2. Little Corner of Mine — January 15, 2013 @ 1:17 am

    I loved the flavors of homemade chicken stock with roasted chicken. Furthermore, I can add lots of stuffs to enhance and sweeten the stock. I still have a frozen turkey carcass waiting to be used.

    Reply

  3. tigerfish — January 15, 2013 @ 10:54 am

    Guess what? I have almost a similar post coming up that talks about homemade chicken stock. I do not (like) or use store-bought chicken stock or broth because there is always some funny unnatural “chemical” taste (maybe cannot find good ones here). I either use water(自然高汤 as they call) or make my own chicken stock. Very extreme, right? hahaha

    Reply

    • wiffy replied: — January 16th, 2013 @ 10:29 am

      look forward to your recipe! Home-stock is the best! I though US got lots of organic, free-range chicken stock. The ones here mostly have MSG.

      Reply

  4. HoppingHammy — January 15, 2013 @ 10:56 am

    Very frugal and delicious way to use up every bit from the chicken! Nothing beats a homemade stock, and now you’ve made me in the mood for chicken soup.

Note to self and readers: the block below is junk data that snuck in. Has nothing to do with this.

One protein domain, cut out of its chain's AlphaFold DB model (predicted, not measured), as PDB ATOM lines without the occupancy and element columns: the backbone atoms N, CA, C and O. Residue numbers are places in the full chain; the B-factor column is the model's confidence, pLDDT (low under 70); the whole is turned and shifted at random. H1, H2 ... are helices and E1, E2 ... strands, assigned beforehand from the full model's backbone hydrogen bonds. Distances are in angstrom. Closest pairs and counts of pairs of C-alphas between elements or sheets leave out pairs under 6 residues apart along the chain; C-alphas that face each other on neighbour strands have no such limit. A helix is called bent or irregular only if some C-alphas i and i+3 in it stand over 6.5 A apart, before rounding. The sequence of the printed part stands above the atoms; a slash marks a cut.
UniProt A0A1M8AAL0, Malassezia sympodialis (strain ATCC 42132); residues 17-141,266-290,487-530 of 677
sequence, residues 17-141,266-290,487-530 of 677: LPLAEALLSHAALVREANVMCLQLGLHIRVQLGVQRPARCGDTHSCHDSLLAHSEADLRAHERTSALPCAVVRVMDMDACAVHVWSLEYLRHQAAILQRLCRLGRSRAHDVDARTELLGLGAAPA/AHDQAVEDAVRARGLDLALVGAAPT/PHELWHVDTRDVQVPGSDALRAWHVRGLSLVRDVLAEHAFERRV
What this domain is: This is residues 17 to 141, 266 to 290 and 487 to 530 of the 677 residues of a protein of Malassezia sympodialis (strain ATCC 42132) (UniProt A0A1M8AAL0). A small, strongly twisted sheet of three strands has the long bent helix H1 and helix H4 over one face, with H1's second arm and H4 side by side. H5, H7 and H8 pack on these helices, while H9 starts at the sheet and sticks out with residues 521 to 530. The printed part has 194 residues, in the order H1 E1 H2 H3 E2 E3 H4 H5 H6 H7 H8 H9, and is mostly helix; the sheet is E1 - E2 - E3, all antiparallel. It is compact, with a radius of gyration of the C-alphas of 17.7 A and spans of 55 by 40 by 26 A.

Reply

  5. masterofboots — January 15, 2013 @ 3:47 pm

    really needed this recipe. Doing loads of cooking for one at home, so this will cut preparation time.

    Reply

    • wiffy replied: — January 16th, 2013 @ 10:34 am

      Yup, you are right. Can make many bowls of one-dish meals like chicken noodle soup, chicken macaroni soup etc…

      Reply

  6. Stephanie — January 16, 2013 @ 12:26 am

    I love homemade chicken stock! Have some bones in the freezer for this exact purpose

    Reply

  7. MaryMoh — January 17, 2013 @ 4:43 am

    I like to make chicken stock too. After that I will enjoy noodle soup :D

    Reply

  8. Chandra — December 19, 2013 @ 5:02 am

    Can I know why u need to blanch the chicken bones? Thanks :)

    Reply

    • wiffy replied: — December 19th, 2013 @ 12:35 pm

      It removes scum and dirty bits, so that you get clear (particle-free) soup later.

      Reply

      • Chandra replied: — December 19th, 2013 @ 12:47 pm

        Thanks for your speedy reply :)

  9. Sueann — January 29, 2014 @ 8:42 pm

    If I use a pressure cooker (WMF) type, what’s the number of hours to cook.
    After pressured cooked, do I still need to continue the additional boiling ?

    Reply